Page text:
Gaming – The Poker Book / Tracking Results

PokerTalkGraphicWe are eight months into 2013 and the question is: How are you doing with your poker results? Are you winning? Are you losing? Are you becoming a better player? And – why are you winning or losing?

If you have a poker book or some sort of system to track your session-by-session results you know the answer to the above questions and are prepared to react with some strong play in the final four months of the year.

Players track different items in their books, but most document the following:

• Winnings or losses.

• Hours played.

• An hourly wage (total amount won / lost divided by hours played.)

• Some key takeaways from the session.

In my case I keep a session-by-session and overall result log so I can track trends in my game. Sadly, at times an hourly rate is negative but the key is to have it positive in the long run.

Obviously, it’s easy and actually fun to record winning sessions. Those little plus signs are a blast to put in the book. The key here is to remember to record the tough sessions every time.

This is where players fail to update their books, when they are losing. When documenting a losing session, it’s like experiencing the loss a second time. And yep, while it hurts, that’s what makes it effective – bringing the pain home.

It’s tough to keep the book up sometimes, especially through losing streaks when nothing is going right – but in the long run, the documentation makes it real. Writing it down and being able to review the session allows a player to remember what went wrong and what needs to be corrected.

Thus, documenting sessions allows a player to replay it a bit, learning, and becoming a better player in the long run – hopefully.

I am proud to say that I have not missed documenting a session this year (although I have had some tough sessions) and my book is up to date. I keep my book very simple for two reasons – first, I avoid messing it up (the math), and second, I find that if simple and easy I’ll document the losses more easily.

Some interesting items from tracking my 2013 poker play:

• I have played a total of 247 hours of poker this year (just under eight hours a week) with a one month sabbatical. Without that time off, the average is just over 12 hours a week. I will be playing more over the next few months, as this is poker season for me.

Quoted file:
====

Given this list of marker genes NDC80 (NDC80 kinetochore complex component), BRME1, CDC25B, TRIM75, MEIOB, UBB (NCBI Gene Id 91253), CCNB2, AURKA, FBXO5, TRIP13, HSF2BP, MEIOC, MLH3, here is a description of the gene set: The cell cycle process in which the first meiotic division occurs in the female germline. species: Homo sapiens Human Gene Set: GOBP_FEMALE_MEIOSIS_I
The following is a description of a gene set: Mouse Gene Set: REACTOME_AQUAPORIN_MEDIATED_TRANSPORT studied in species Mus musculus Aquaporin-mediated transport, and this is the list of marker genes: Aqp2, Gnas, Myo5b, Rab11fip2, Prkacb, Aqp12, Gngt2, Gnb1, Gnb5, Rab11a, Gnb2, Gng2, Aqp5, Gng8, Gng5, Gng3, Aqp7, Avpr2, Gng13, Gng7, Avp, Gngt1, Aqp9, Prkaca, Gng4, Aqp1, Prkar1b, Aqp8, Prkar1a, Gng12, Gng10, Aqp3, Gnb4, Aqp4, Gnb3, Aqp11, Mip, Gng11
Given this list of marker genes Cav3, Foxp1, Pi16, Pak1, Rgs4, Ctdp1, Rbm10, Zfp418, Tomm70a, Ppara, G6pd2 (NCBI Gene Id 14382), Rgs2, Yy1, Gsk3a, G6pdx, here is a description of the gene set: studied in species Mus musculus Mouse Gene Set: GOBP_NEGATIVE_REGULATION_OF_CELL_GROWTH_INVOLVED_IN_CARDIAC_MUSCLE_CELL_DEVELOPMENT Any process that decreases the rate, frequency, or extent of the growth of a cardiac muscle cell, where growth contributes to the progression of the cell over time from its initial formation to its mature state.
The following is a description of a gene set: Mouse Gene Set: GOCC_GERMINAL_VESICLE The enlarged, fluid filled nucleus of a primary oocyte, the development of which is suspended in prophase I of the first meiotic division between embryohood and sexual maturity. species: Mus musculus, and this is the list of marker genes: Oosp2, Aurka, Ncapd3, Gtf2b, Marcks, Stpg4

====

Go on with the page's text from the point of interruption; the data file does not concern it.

• These hours includes three tournaments and 65 live sessions. The tournaments only took eight hours, thus there has been 239 hours of live play, with my average session length was just over 3½ hours long. Breaking the live action down: 15 hours of $2 – $5 / $100 Hold’em; 11 hours of $1 – $2 / $100 Hold’em; 8 hours of $20 – $40 / limit Hold’em (Commerce Casino); 4 hours of $40 – $80 Limit Hold’em (Bellagio Casino); and 201 hours of $30 – $60 ½ kill Limit Hold’em.

• 44 of those sessions were winners and only 21 were losers. My largest win has been $2,832 and the largest loss has been $2,000.

• Of those 44 winning sessions 20 were under $200 (amazing in a large $30 – $60 ½ kill game), and, of the 21 losses, 10 were over $500.

• Overall I am $1,318 ahead / or a $5.34 an hour average for playing poker in 2013.

Are these results good? On one hand they are positive and show a consistency of winning, but on the other hand, they demonstrate that I am playing to break even at times and possibly not maximizing the opportunities. Thinking back over the actual sessions, that is the case.

While I am happy to be on the winning side so far this year, I need to play to win all the time. I may not be playing aggressively enough when close to that “getting even” line and that must stop. The only way to allow the odds to help you is to play the odds – all the time.

It’s only through the tracking of my own play that I am able to go back and take a look, making the necessary adjustments. Now, it’s time to make that information pay off and win.

Remember, play your game!

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